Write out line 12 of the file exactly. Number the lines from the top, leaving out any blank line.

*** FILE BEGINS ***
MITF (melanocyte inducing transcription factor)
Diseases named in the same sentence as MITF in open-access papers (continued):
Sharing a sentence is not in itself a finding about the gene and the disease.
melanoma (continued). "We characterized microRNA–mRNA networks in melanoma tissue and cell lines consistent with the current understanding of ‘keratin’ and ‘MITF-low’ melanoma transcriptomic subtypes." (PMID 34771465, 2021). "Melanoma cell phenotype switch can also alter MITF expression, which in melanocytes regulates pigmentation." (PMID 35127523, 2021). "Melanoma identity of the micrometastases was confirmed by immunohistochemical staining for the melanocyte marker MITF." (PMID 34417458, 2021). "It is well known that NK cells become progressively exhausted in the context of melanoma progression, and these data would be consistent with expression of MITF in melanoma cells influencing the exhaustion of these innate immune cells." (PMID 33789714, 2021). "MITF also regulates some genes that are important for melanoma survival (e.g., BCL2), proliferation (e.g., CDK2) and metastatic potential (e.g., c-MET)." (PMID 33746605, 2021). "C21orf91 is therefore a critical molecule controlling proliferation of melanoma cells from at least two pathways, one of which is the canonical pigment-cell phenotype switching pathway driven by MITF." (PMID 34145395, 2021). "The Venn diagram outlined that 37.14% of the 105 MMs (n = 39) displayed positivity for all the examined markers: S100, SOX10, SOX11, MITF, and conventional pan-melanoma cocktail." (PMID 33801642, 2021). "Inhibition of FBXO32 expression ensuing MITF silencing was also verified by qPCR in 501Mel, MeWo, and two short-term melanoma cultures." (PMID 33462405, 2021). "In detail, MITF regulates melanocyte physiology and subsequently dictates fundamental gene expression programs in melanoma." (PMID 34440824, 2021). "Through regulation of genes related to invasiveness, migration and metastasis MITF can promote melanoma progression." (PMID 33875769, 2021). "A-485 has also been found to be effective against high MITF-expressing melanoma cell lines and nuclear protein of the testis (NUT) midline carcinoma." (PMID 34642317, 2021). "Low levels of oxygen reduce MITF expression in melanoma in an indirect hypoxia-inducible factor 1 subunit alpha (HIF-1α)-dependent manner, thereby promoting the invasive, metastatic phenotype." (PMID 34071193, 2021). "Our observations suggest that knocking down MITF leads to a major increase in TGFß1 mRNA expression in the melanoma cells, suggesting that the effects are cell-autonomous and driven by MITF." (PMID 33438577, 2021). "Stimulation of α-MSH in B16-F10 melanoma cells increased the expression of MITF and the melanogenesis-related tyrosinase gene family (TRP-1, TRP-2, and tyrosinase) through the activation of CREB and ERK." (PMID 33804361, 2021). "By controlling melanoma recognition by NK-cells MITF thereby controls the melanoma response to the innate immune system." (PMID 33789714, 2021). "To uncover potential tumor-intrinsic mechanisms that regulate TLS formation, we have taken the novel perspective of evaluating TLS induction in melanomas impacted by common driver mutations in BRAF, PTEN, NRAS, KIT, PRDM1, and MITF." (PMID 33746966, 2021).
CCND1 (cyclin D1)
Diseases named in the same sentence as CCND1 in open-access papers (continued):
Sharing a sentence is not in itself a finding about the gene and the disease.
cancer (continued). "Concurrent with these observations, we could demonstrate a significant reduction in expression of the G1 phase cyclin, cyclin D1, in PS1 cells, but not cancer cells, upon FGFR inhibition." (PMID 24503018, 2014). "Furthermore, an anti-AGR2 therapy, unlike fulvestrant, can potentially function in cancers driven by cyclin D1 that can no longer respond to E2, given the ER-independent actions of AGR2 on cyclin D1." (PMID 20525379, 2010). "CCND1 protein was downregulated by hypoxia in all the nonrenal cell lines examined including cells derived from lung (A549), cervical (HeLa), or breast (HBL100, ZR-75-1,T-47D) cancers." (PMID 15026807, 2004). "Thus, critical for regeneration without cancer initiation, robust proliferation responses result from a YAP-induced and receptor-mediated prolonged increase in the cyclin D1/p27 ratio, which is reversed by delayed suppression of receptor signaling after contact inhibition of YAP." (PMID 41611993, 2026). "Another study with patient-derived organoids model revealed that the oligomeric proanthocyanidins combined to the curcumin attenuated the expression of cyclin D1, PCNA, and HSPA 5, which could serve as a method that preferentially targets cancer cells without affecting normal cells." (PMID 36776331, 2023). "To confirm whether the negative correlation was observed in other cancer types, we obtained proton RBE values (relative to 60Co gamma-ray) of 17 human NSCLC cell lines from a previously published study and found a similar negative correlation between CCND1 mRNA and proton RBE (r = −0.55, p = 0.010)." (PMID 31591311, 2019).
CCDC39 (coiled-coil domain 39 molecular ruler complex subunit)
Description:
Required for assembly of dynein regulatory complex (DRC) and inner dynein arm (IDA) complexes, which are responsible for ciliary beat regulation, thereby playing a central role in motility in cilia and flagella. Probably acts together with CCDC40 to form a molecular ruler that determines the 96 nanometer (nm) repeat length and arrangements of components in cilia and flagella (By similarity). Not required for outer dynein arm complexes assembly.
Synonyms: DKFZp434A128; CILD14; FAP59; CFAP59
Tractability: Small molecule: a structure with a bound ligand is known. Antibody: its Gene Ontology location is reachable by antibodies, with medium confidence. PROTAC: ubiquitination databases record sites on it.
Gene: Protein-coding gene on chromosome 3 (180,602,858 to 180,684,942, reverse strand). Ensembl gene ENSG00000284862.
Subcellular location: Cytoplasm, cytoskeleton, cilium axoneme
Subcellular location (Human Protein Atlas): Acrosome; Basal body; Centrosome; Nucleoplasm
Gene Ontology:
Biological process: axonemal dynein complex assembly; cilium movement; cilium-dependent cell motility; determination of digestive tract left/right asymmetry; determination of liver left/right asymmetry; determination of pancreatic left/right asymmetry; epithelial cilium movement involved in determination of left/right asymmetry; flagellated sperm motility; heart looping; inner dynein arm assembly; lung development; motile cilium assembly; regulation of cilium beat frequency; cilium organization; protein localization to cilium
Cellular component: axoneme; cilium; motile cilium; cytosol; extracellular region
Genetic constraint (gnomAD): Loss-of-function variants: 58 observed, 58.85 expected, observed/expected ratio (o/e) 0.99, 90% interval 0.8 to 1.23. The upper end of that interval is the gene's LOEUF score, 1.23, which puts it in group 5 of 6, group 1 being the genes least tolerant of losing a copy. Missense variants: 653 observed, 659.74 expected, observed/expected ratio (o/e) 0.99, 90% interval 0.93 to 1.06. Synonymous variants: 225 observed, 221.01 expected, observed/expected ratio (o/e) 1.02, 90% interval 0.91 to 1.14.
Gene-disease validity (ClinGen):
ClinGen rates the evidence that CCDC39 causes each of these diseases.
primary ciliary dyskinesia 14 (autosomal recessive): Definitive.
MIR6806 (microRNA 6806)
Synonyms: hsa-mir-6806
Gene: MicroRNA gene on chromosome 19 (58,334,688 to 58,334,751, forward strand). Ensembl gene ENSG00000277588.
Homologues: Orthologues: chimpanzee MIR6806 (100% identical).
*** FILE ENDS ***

Synonyms: DKFZp434A128; CILD14; FAP59; CFAP59